Impact to Alberta's oil and gas could put Canada on brink of recession, says Conference Board
COVID-19 and oil price war involving OPEC and Russia are some of the key issues
The impact to Alberta's energy sector due to COVID-19 and the oil price war could put the country on the "brink of recession," the Conference Board of Canada said Tuesday in their spring outlook report.
The board expects business investment and exports to substantially decline across the country and consumer spending to ease in the second quarter as the impact of COVID-19 takes hold.
"After slowing to end the year, economic growth has been weak in the first quarter and is expected to contract in the second quarter to 2.7 per cent," said the Conference Board's spring outlook report.
However, the board said growth should resume in the third quarter but suggests that any hopes for an economic turnaround in Alberta for 2020 will not happen.
"The spread of COVID-19 in late January quickly dimmed the prospects for global oil demand, as a number of regions in China and, soon after, Italy came under quarantine, severely limiting travel and other economic activity," read the report.
As well, the battle between two energy heavyweights, Russia and Saudi Arabia sent oil prices plunging.
Oil war with OPEC and Russia
The board said the oil price war involving OPEC and Russia is another key issue expected to put the country on the brink of recession.
With oil hovering around $30 US per barrel, the board expects conventional oil production in Western Canada to scale back and that the oilsands production growth won't be as strong as previously forecasted.
Matthew Stewart, director of national forecasts for the board, said an earlier forecast had Alberta growing by 2.2 per cent after a half point decline last year.
Now, he projects zero growth in Alberta for 2020 and to remain in recession.
"Alberta was going to be one of the growth leaders, really driven by the pickup in exports. All that's gone now, so we're seeing growth, basically 100 per cent evaporate in 2020," he said.
The board said the economy could start to rebound in the fourth quarter during 2021 — with oil projected to top $50 — but it all comes with a measure of unpredictability.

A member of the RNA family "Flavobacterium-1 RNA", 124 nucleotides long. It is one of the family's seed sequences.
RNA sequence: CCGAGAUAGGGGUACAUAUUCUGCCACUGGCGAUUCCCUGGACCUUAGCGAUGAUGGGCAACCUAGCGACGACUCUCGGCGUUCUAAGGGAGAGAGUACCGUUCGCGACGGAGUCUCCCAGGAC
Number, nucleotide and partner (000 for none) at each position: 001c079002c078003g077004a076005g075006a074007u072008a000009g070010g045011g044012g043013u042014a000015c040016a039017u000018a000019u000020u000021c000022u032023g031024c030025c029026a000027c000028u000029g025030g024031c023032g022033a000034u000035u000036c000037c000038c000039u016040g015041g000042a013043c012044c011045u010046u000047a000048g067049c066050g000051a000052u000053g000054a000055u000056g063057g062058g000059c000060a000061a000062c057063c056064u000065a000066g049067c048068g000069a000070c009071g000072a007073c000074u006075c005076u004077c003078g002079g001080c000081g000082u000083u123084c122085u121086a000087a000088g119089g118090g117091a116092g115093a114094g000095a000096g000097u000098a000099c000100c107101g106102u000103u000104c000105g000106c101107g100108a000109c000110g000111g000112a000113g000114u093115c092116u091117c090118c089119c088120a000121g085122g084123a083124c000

"The downside risk to this outlook is significant. If the dispute between Russia and OPEC drags on, oil prices won't recover as forecast, energy companies will be forced to slash investment and production even more than anticipated," read the report.
According to the board, Canada could enter recession in the third quarter if the Alberta government tightens its oil production curtailment to provide relief for struggling oil and gas companies.
The conference board acknowledges there are huge risks to its outlook due to COVID-19 but that a gradual recovery of the pandemic is expected to take place — which in turn will heal the global economy.
Until that happens, the hit to Canadian oil and gas producers will be hard as prices fall below US$30 per barrel.
The report expects this will recover to US$53 per barrel in 2021 as the impacts of COVID-19 dissipate and that oilsands investment resurfaces.
"The urge to expand and increase production volumes just won't be there until the climate improves. But with Alberta's production cap still above its 2019 level on a year-over-year basis, and with more pipeline capacity, there is room to grow," read the report.
Many Canadians likely think the closing of shops, curtailing of travel and other emergency actions will result in a deeper recession than the conference board is forecasting followed by a recovery, said Anish Chopra, managing director with Portfolio Management Corp.
"Given the stimulus that's in the economy … there's certainly a chance that we have a strong recovery coming out of this but it's hard to pinpoint exactly when and that really depends on just how long the coronavirus lasts," she said.
The board expects the Canadian job market will face a modest downturn as 138,000 jobs will be created for the year, down from 391,000 last year.
However, it expects the temporary nature of the coronavirus will prompt most firms to do their best to retain workers to be in a position to resume growth later in the year.
"While industries such as those related to travel, large events or the oil industry will see substantial declines in employment growth in the second quarter, we expect the losses in most other industries to be minimal."
With files from Dave Gilson and The Canadian Press